• More river flooding.
    • Hotter and drier summers.
    • Less snowpack in the mountains.
    • Wildfires.
  • Health impacts
    • More hot days. More high heat days can make people sick.
    • Bad air quality. Hotter summers can make air quality worse. This can harm people with asthma and heart problems.
    • Diseases. Warmer temperatures can create more bacteria in seafood and fresh water and could make people sick. Diseases from ticks and mosquitoes can increase.
  • Economic impacts - changes in environment will cost people more money and impact jobs:
    • Floods from rivers and the ocean can damage homes, neighborhoods and businesses.
    • Extreme weather like wind storms can damage homes and make places less safe.
    • Food. Crops can be damaged by heat, drought and insects. This can affect what food is sold in the market and how much it costs.
Climate change is affecting local communities

Working together to solve climate change

You and your community can help create a healthy and clean environment for families today and future generations.

Drive less

Take the bus, carpool, bike, and walk more instead of driving to cut CO2 pollution. Options include:

  • Vanpool
  • Orca lift

Save energy

Reduce CO2 pollution and save money by saving energy in your house and using less electricity.

Use energy efficient, "Energy Star" appliances and LED light bulbs.

Create less waste

Cut pollution by creating less trash. Recycle your waste and compost your unwanted food.

Start a community exchange to trade items you no longer need instead of throwing them away.

Buy local and seasonal foods

Buy local foods that are in season. This fights CO2 pollution because many foods in stores are shipped from places far away.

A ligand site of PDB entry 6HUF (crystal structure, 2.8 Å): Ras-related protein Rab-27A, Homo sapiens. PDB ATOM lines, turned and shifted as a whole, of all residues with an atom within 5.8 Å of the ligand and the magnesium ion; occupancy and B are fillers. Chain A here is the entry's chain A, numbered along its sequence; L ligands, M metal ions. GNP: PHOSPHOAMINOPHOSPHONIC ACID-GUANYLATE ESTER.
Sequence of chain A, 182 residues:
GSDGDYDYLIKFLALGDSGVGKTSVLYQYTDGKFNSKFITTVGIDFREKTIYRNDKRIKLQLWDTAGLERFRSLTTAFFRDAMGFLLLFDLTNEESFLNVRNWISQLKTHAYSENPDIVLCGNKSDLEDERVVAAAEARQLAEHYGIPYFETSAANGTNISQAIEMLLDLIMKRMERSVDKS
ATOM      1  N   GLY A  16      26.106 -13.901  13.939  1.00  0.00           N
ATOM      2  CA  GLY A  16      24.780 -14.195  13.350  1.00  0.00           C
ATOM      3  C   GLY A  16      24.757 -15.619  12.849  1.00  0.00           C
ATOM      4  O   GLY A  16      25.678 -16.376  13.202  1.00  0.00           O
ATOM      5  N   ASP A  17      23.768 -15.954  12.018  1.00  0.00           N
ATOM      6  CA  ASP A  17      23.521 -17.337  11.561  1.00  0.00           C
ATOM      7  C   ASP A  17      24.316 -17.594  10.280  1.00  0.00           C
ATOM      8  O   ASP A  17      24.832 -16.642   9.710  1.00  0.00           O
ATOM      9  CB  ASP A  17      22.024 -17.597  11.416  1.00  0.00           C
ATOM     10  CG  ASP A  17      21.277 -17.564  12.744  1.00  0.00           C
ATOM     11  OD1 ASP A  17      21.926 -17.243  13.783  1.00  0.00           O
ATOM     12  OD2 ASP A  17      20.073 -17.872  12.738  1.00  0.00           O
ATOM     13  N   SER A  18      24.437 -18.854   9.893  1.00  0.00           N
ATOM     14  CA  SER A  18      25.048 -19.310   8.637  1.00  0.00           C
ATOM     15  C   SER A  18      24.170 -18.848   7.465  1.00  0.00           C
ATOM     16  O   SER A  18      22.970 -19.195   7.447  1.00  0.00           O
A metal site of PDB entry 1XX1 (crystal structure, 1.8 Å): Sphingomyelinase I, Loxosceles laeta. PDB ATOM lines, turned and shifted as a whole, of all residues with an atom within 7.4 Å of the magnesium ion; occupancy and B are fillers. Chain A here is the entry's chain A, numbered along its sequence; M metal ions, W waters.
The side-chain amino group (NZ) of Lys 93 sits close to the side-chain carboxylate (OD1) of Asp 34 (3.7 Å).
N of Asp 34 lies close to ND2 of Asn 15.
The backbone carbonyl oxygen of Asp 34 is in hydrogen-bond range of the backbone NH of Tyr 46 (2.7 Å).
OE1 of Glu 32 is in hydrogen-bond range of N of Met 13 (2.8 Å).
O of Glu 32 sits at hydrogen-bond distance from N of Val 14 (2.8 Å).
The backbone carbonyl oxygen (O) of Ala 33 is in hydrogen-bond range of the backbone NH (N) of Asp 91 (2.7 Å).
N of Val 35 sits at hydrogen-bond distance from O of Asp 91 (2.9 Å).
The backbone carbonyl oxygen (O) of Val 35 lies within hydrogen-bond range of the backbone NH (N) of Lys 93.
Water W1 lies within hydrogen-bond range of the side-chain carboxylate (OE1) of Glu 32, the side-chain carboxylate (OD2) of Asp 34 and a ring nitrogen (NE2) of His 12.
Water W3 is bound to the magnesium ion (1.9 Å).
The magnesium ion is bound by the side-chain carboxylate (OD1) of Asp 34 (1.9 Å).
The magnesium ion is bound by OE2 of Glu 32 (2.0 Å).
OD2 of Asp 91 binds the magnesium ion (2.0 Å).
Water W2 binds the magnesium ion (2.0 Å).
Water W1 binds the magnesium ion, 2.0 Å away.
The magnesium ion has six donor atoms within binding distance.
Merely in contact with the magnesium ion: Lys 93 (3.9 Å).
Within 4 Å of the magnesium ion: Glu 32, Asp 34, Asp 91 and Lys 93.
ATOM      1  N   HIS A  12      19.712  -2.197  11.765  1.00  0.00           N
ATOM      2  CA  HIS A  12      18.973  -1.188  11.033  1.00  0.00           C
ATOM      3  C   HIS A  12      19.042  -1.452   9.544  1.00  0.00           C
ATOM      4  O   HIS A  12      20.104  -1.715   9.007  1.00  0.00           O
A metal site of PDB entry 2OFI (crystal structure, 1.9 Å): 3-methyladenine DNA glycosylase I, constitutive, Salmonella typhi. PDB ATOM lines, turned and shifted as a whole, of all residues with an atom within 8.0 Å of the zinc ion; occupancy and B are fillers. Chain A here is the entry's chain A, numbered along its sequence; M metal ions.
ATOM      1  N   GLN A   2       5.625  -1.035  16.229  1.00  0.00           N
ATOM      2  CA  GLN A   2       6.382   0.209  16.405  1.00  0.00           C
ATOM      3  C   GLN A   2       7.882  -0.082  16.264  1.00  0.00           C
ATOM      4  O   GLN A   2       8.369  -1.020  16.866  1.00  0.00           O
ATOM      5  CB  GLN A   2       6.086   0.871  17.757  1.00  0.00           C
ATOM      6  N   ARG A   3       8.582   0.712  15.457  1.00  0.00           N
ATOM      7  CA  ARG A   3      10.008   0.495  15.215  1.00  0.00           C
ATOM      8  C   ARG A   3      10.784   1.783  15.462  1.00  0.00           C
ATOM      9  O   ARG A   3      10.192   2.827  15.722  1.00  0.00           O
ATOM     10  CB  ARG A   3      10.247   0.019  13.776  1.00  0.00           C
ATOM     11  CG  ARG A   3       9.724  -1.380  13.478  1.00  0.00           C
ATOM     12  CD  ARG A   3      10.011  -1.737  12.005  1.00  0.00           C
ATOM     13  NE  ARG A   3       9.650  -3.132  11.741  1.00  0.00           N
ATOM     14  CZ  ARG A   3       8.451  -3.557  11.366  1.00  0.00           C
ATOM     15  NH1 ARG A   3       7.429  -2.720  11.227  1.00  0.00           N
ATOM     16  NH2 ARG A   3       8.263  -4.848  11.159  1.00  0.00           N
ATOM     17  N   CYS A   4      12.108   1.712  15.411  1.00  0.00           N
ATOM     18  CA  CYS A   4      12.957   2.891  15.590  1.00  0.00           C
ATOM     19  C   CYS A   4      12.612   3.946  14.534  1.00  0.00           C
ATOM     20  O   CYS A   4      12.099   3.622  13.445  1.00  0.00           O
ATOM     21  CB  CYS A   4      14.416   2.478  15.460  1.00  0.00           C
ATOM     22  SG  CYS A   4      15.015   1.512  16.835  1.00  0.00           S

Working together to solve climate change

Working together to fight climate change

You and your community can help create a healthy and clean environment for families today and future generations.


Planting trees and other plants in your community can help fight pollution. Trees and plants clean the air and create shady places to escape the heat.

Be prepared

Be ready for extreme weather events before they happen. Check on elderly neighbors or those who have health conditions during hot summer days and other extreme weather events.

Make your voice heard

Make your voice heard by going to community meetings to talk about how climate change is impacting your family.

Tell others about climate change and work together to fight pollution.

King County climate action. Clean future. Strong communities.

King County provides services and resources to help communities support actions on climate change to reduce CO2 pollution and strengthen communities.

For more information about climate change please visit

Climate change materials were developed in partnership and collaboration with the following organizations: Chinese Information and Service Center, Latino Community Fund, Mother Africa, and UTOPIA.

Working together to fight climate change